The German front line wire was found to be almost intact, particularly on the left.

A few men of both "A" and "C" Coys managed to enter the German trenches on the right of the attack, but in all other parts of the line men were held up, being shot down by the Germans in front of them. The few survivors took shelter in shell holes in front of the German wire and remained there until they could get back under cover of darkness.

The failure of the attack was undoubtedly due to the wire not being sufficiently cut. Had this been cut the enemy's machine guns could have been dealt with by the men who managed to reach the front line. As it was, they could not be reached and there was no means of stopping their fire. Bombers attempted to silence them with grenades but could not reach them - consequently succeeding waves were wiped out and did not arrive at the German wire in any strength.

10.30amMajor Hoette wounded in JOHN COPSE. No reports from Coys yet to hand. Reported to Brigade.
1pmBattalion Hdqtrs moved to MARK COPSE, as JOHN COPSE was full of wounded. Still out of touch with Coys; reported to Brigade.
8.21pmReply sent to BM 41, enquiring as to strength, ammunition, bombs, Lewis guns, &c., in front line: "Strength of Battalion - 10 men unwounded. These are runners and Signallers. Have no Lewis Guns. 3000 S.A.A., 350 Bombs. Lewis pans -- nil."
10pmMessage received from Brigade that we should be relieved by the 13th and 14th S. Battalions, York & Lancaster Regiment, in the front line; the Battalion to withdraw to ROLLAND trench. Hdqtrs withdrew from MARK COPSE at 10-15 am, and was established in a deep sap in ROLLAND. During the night message received from Brigade to say that information had been received that about 150 men of our men had penetrated the enemy front line opposite MARK COPSE, and were still maintaining their position in the German front line. Every endeavour was to be made to get into touch with them and withdraw them.
1.30am to
Two Officer patrols were sent out from MARK COPSE with men borrowed from the 14 Battn, York & Lancaster Regiment. These went out into No Man's Land and approached the German wire. No signs of any fighting were apparent, and wounded men, who were met and brought in, stated that any men left in the trenches, had become casualties and unable to offer further resistance. Patrols consequently withdrew. German machine guns were very active, sweeping No Man's Land and a large number of Very lights were sent up. Lieut. H. Oxley was slightly wounded.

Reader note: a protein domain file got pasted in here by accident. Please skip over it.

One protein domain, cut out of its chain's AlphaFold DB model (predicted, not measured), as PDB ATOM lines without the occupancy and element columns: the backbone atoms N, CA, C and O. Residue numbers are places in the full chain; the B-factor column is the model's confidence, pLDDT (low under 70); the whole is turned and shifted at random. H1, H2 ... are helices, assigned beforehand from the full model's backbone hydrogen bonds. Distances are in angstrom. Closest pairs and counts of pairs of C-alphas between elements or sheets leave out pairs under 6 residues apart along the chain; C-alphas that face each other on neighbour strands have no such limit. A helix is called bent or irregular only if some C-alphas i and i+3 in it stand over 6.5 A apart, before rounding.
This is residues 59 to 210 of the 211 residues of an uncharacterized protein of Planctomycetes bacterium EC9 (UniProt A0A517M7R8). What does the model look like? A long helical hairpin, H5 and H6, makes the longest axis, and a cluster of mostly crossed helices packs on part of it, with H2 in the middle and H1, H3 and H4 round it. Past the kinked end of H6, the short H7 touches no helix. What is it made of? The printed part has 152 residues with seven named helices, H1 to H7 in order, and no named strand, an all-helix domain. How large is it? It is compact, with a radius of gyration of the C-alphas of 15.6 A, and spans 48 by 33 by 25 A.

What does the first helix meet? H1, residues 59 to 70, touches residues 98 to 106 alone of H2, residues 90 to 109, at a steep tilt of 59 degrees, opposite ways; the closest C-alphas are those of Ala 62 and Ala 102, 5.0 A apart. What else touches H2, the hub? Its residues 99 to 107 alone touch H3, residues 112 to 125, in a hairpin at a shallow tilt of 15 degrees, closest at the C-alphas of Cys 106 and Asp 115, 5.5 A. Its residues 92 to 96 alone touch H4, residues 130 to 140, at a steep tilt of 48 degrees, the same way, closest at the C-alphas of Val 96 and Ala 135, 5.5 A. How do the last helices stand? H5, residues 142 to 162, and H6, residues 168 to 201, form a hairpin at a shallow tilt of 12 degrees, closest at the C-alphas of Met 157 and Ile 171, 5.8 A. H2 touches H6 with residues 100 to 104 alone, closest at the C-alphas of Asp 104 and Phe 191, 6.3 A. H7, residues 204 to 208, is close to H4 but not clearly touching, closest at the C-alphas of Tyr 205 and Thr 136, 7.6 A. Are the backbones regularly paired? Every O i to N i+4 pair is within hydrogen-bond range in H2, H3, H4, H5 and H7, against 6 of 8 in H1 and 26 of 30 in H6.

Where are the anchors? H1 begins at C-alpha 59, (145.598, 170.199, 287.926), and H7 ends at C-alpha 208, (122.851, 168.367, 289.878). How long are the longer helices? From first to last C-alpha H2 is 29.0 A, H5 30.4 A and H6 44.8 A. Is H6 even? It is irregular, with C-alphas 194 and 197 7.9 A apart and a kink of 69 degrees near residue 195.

Captain E. G. G. Woolhouse and 2nd Lieut. W. H. Rowlands arrived with 80 1st reinforcements. These joined up in ROLLAND trench with the remainder of the Battalion. The Officers now with the Battalion were: Capt. E. G. G. Woolhouse, Captain & Adjutant N. L. Tunbridge, Lieutenant E. L. Moxey (M G Officer), 2nd Lieut. C. C. Cloud, 2nd Lieut. W. H. Rowlands, also Major A. Plackett & Lieut. H. Oxley.

12 NOONCasualty Return:
Killed in Action: Captain W. A. Colley, Captain W. S. Clark, 2nd Lieut. C. H. Wardill, 2nd Lieutenant E. M. Carr.
Wounded: Major A. R. Hoette, Captain R. E. J. Moore, Lieut. C. H. Woodhouse, Lieut. G. H. J. Ingold, Lieut. F. C. Earl, Lieut. F. W. S. Storry, Lieut. H. W. Pearson.
Missing, Believed wounded: Lieut. C. Elam, 2nd Lieut. P. K. Perkin, 2nd Lieut. A. J. Beal, 2nd Lieut. F. Dinsdale.
Killed, Wounded & Missing: Other Ranks: 468.

LATER: Major A. Plackett and Lieut. H. Oxley, evacuated wounded.
Headquarters removed from ROLLAND to TROSSACHS, owing to there being better dug-out accommodation.

In a Special Order of the Day, Brigadier-General H. C. Rees, D.S.O., prior to handing over the Command of the 94th Infantry Brigade, to Brig.-General T. Carter-Campbell, D.S.O., said:

"In giving up the Command of the 94th Brigade to Brigadier-General T. Carter-Campbell, whose place I have temporarily taken during this great battle, I wish to express to all ranks my admiration of their behaviour. I have been through many battles in this war and nothing more magnificent has come under my notice. The waves went forward as if on a drill parade and I saw no man turn back or falter. I bid good-bye to the remnants of as fine a Brigade as has ever gone into action."
CASUALTIES: Officers as reported yesterday. Other ranks: 468 previously reptd "Killed, wounded & missing", now 21 Missing rejoined unwounded, 67 wounded, 6 killed. Casualty since 1 O.R., -- 373 Missing.